“A spectre is haunting eastern Europe: the spectre of what in the West is called dissent.”
It was 1978 when these words were first penned. A forty-two year old Czech playwright, Vaclav Havel, living in a ruthless Communist society felt he had little choice but to write. Havel, a man with suspect bourgeois roots and subversive political tendencies had previously proven himself to be an “uncooperative citizen” in Communist-run Czechoslovakia. In his youth, Havel had been denied various educational opportunities due to his family’s intellectual and bourgeois upbringing, so instead he would find himself writing internationally acclaimed plays. In spite of clear fears and frustrations, Havel was making a life for himself.
But in 1968, all of this would change. This year would see an eight month Czechoslovakian experiment of liberalization of travel, media, and speech (also known as the “Prague Spring”) crushed by the Soviet Union and its Warsaw Pact allies. During that time, Vaclav Havel would lend his voice to the resistance on Radio Free Czechoslovakia further solidifying his reputation as an enemy of the state. Subsequently, a draconian enforcement of Communist ideology through police-state tactics and civil rights deprivation would lead to Havel’s plays being banned and his travel curtailed. Defiant, Havel would illegally publish and distribute new plays and, most famously, collaborate with 250 others on the composition of Charter 77, a blistering attack on the repressive nature of the Czech Communist regime. Dubbed renegades, traitors, and agents of imperialism, the Communist government escalated efforts to persecute any involved in this work of subversion. Vaclav Havel, having proved to be a bright, unbending leader of a group of “dissidents” in Communist Czech society, soon found himself pursued, harassed, and ultimately arrested and imprisoned. But just prior to his arrest, Havel found that the perilous life he was leading helped him in ways he hadn’t anticipated – it sharply concentrated his mind. As his (and his countrymen’s) freedoms became increasingly encroached upon, a paradoxical truth became apparent. In a militant and mighty system erected on a bedrock of lies, the greatest weapon to confront it came not in the form of armies and guns, but in something quite clear and simple: the truth. And so Vaclav Havel began to write.
The Power of the Powerless is perhaps the most famous essay Vaclav Havel would ever write. Furthermore, it is one of the most well-known and instrumental pieces of dissident literature in the Cold War. Passed initially through underground channels in Eastern Europe, it would provide hope and solidarity to dissident movements in numerous Communist-bloc countries. More importantly, it would provide an education to the “Free World” about life in a Communist despotism that would rival the works of Orwell, Koestler, and Solzhenitsyn. The timing of this essay would also be fortuitous following Aleksandr Solzhenitsyn‘s Harvard Commencement Address (A World Split Apart) by several months, and preceding Pope John Paul II‘s visit to Poland and the emergence of the Polish Solidarity movement by less than two years.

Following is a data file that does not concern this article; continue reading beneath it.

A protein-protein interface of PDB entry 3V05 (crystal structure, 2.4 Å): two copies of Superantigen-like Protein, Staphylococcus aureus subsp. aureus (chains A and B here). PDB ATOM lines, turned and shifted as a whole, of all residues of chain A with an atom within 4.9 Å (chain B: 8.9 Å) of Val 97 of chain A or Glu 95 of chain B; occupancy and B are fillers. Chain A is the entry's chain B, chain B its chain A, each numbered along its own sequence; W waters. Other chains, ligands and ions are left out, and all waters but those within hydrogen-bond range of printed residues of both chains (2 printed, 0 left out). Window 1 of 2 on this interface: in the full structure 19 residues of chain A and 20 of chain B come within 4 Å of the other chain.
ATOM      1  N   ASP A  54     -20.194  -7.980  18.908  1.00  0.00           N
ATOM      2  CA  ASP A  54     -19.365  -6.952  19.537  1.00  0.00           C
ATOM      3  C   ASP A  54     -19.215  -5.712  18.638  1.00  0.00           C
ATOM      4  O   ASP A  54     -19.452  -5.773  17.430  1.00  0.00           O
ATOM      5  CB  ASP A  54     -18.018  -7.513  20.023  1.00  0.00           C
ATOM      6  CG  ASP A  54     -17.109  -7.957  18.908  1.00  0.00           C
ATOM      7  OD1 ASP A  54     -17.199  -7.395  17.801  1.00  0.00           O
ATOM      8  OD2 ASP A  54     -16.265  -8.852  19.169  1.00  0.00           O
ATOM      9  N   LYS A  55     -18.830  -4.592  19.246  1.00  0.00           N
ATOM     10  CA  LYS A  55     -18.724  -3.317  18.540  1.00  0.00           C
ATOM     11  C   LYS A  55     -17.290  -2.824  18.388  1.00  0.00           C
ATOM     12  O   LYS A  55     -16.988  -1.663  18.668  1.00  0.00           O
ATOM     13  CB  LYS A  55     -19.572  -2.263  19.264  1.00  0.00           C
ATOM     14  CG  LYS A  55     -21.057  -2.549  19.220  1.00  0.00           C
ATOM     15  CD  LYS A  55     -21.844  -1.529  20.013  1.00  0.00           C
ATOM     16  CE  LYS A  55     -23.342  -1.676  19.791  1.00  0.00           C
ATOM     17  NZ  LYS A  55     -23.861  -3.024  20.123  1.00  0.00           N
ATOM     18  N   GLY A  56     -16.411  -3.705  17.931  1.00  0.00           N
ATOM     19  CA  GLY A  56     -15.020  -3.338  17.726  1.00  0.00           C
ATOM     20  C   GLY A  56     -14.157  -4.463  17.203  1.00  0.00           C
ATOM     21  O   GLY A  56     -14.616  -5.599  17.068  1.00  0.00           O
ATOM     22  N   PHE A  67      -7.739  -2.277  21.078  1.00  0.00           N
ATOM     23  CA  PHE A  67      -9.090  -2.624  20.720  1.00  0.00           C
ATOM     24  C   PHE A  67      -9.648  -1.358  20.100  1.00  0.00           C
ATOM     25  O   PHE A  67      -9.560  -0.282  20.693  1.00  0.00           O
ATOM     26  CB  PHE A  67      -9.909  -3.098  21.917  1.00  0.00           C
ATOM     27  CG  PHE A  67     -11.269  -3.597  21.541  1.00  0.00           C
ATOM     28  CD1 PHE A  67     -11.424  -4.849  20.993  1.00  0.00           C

The enduring question to be asked, however, about The Power of the Powerless is what does this essay say and why does it matter? Vaclav Havel told people what it was really like living in a Communist system. In the tradition of Solzhenitsyn, Orwell, Kolakowski, and Kennan, Havel shined a bright light in the dark corners, physically shook the rotting edifice, weaved a compelling narrative so that all people – whether intellectual Communist fellow-travelers or worldly firebrand dissidents – would recognize the intellectual bankruptcy and moral turpitude of the Communist enterprise. And he did it brilliantly.
Havel described the Communist system as an anomalous dictatorship. Unlike most dictatorships which are local, lacking true historical roots, and legitimized largely by military power, the Communist dictatorship behaved like a “secularized religion”. It covered a broad area of diverse cultures, professed to be rooted in historical socialist movements with philosophical godfathers like Marx and Engels, and while conventional and nuclear weaponry posed as ultimate trump cards, it was often social pressures and indoctrination that enabled order to be maintained. As Havel would write:
“[Communism] offers a ready answer to any question whatsoever; it can scarcely be accepted only in part, and accepting it has profound implications for human life. In an era when metaphysical and existential certainties are in a state of crisis, when people are being uprooted and alienated and are losing their sense of what this world means, this ideology inevitably has a certain hypnotic charm. To wandering humankind it offers an immediate available home: all one has to do is accept it, and suddenly everything becomes clear once more, life take on new meaning, and all mysteries, unanswered questions, anxiety, and loneliness vanish. Of course, one pays dearly for this low rent home: the price is abdication of one’s own reason, conscience, and responsibility, for an essential aspect of this ideology is the consignment of reason and conscience to a higher authority. The principle here is that the center of power is identical with the center of truth.”